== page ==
[alt-photo] Re: Stoichiometry for the nonscientist

etienne garbaux photographeur at nerdshack.com
Mon Aug 2 05:27:12 GMT 2010

David wrote:

>OK - What if I needed to mix a formula like: 180 gms potassium oxalate
>K2C204.H2O mixed with water to make 1 liter.  I only have potassium
>carbonate and oxalic acid on hand.
>I know that I can make this formula of potassium oxalate by mixing
>potassium carbonate and oxalic acid; PC is K2CO3 and OC is C2H204.
>Now how would I know how much of each of these to make up my original

As Eric already said, you have to figure out what happens to 
everything you put into the reaction.  You also need to know the 
thermodynamics of the reaction you are contemplating -- whether it is 
exothermic or endothermic, and by how much.  Then, it is a matter of 
figuring how much of each reactant you need.  That is where mols come 
in (which, as I recall, is what started this thread).  "180 grams" 
doesn't tell you how many molecules of potassium oxalate you hope to 
end up with and, consequently, how many molecules of each reactant 
you need.  No getting around it, you need to figure this out using 
the molecular weights of the compounds involved.  You can do this 
every time you have a chemical weight (like "180 grams of potassium 
oxalate," or you can do it beforehand by making up solutions that 
have a known number of molecules per milliliter and then just 
measuring a volume of each solution.

That's what the concept of "molar concentration" is.  Instead of 
counting molecules, we find it easier to count by bunches of 
molecules -- 6.022 x 10^23 molecules, to be precise.  That is handy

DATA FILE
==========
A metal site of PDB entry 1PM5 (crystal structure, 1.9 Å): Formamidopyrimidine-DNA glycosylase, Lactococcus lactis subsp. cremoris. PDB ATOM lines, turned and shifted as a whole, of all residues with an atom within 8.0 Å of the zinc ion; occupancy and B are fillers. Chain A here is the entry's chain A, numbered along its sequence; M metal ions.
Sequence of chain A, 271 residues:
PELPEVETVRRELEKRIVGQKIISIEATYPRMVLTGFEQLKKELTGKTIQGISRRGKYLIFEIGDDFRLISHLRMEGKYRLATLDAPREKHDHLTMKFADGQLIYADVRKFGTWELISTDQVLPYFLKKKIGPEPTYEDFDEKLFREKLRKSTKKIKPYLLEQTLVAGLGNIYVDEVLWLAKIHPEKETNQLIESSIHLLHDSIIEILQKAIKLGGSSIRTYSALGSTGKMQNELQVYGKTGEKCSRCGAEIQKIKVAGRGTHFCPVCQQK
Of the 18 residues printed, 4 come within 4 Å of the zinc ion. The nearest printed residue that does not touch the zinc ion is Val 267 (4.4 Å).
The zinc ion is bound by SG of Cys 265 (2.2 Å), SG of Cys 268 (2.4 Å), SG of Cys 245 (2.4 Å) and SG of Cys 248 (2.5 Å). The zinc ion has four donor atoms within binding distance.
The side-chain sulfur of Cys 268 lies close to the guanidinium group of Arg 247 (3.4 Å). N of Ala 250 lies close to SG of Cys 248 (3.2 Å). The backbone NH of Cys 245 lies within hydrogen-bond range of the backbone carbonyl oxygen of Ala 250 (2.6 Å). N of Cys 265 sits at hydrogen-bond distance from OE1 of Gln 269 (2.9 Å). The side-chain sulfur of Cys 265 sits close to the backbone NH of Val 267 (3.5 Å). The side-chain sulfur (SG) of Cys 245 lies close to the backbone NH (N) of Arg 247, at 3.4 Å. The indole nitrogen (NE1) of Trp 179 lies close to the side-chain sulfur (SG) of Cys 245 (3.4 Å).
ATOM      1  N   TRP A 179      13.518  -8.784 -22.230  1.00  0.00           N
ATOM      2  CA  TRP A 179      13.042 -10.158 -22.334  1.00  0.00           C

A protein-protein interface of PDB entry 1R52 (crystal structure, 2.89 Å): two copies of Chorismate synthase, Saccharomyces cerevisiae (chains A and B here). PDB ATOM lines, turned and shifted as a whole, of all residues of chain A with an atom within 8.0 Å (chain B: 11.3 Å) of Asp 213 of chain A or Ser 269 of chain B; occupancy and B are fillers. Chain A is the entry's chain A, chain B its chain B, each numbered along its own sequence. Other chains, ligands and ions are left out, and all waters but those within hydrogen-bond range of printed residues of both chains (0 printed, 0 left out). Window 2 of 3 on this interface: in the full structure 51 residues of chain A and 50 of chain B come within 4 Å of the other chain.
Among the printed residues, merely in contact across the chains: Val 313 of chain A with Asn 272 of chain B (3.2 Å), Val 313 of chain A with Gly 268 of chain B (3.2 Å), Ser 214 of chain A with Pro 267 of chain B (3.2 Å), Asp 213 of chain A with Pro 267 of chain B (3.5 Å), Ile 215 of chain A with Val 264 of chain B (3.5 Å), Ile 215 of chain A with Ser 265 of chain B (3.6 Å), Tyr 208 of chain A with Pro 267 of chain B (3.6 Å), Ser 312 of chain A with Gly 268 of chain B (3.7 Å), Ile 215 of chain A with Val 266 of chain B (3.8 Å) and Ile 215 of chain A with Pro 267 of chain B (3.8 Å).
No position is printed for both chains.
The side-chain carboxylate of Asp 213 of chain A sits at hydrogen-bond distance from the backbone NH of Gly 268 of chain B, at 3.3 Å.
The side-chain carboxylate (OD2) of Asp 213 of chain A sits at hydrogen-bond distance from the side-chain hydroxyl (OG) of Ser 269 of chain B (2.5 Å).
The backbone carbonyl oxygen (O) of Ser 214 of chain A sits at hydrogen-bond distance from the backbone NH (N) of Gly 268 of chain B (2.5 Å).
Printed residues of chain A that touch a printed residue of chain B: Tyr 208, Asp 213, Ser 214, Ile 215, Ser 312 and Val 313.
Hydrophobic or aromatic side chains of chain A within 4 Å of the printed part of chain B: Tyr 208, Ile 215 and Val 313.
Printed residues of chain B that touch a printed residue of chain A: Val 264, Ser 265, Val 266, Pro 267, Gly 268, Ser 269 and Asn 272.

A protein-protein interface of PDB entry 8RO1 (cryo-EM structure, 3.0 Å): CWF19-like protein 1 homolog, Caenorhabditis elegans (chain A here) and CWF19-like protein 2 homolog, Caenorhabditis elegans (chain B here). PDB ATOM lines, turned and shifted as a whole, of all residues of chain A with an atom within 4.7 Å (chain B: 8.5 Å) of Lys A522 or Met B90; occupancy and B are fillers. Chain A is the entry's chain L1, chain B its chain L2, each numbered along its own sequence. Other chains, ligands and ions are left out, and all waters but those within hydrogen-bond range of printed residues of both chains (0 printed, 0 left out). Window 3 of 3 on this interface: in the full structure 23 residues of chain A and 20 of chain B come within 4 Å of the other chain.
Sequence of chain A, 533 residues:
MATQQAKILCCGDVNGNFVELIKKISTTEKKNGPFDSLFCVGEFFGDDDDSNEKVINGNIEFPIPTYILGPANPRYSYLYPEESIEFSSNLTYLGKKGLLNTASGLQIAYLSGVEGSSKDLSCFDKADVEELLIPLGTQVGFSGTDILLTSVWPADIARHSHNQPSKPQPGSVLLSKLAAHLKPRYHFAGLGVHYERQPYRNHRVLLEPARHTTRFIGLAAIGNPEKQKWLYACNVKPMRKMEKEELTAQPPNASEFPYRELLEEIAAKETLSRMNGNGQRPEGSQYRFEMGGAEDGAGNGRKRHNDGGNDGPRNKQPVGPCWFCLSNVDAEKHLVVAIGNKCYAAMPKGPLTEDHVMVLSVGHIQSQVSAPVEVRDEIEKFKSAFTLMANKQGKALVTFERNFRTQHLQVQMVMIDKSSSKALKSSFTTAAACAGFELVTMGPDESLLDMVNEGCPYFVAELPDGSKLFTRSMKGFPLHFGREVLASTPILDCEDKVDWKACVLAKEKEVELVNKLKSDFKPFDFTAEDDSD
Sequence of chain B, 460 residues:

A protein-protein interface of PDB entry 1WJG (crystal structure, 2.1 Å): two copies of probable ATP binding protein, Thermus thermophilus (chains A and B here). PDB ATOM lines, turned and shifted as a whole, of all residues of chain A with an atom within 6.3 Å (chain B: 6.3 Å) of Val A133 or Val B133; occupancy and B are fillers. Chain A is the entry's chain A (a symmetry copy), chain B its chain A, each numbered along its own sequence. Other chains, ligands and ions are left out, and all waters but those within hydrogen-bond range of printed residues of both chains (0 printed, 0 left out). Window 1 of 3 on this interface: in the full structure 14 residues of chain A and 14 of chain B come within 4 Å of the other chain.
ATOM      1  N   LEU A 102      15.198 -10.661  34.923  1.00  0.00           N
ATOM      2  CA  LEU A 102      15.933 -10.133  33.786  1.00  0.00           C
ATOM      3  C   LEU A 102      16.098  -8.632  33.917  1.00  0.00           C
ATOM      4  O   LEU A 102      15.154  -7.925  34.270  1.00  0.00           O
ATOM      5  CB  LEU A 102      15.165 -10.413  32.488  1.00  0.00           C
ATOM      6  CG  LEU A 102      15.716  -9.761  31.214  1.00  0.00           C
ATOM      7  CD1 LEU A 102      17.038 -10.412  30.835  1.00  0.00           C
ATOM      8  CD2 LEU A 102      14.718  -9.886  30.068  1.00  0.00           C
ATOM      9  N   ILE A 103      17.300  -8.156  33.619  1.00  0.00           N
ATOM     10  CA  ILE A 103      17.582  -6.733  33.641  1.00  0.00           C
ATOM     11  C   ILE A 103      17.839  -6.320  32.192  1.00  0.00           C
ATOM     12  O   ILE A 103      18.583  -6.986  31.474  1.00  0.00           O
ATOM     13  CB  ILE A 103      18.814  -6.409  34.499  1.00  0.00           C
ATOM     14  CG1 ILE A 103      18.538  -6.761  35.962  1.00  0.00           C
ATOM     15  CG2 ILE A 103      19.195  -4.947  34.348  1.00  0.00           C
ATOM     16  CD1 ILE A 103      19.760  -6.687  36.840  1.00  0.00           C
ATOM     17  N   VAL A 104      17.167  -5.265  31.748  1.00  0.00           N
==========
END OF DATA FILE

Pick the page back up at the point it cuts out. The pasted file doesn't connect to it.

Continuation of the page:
because of one Sig. Amedeo Avogadro and one M. Jean Perrin, who 
brought us the concept of "gram molecular weight" ("GMW" or 
mol).  GMW is simply the realization that 6.022 x 10^23 atoms or 
molecules weigh, in grams, the atomic or molecular weight of the atom 
or compound.  So, 58.443 grams of table salt (NaCL), which has a 
molecular weight of 58.443, will have 6.022 x 10^23 molecules (give 
or take one or two).  If you then dissolve this salt in water and add 
water to make one liter, you have a "one molar" solution -- it 
contains one GMW of salt in every liter.  If you dissolve 2 x 58.443 
= 116.89 g and make up one liter, you have a "two molar" solution, 
and so forth (limited, of course, by the solubility of the compound 
in question).

By inspection, you can see that 1 mol of potassium carbonate reacts 
with 1 mol of oxalic acid to make 1 mol of potassium oxalate, with 
one mol of H2 and one mol of CO3 left over.  The H2 and one oxygen 
atom react to make one mol of water (H2O), leaving only carbon 
dioxide (CO2) in excess.  So, we expect this reaction to evolve one 
mol of CO2 for every mol of potassium carbonate and oxalic acid we react.

The molecular weight of anhydrous potassium oxalate is 166; the 
monohydrate is 184.  Thus, the solution you postulated is very close 
to 1 molar (0.978 molar).  If you react 489 ml of 2 molar potassium 
carbonate 489 ml of 2 molar oxalic acid, then add water to make 1 
liter, you would have what you want.

Note that if you started with potassium hydroxide (KOH) instead of 
potassium carbonate, you would require two mols for each mol of 
oxalic acid and the only byproduct would be water.

Best regards,


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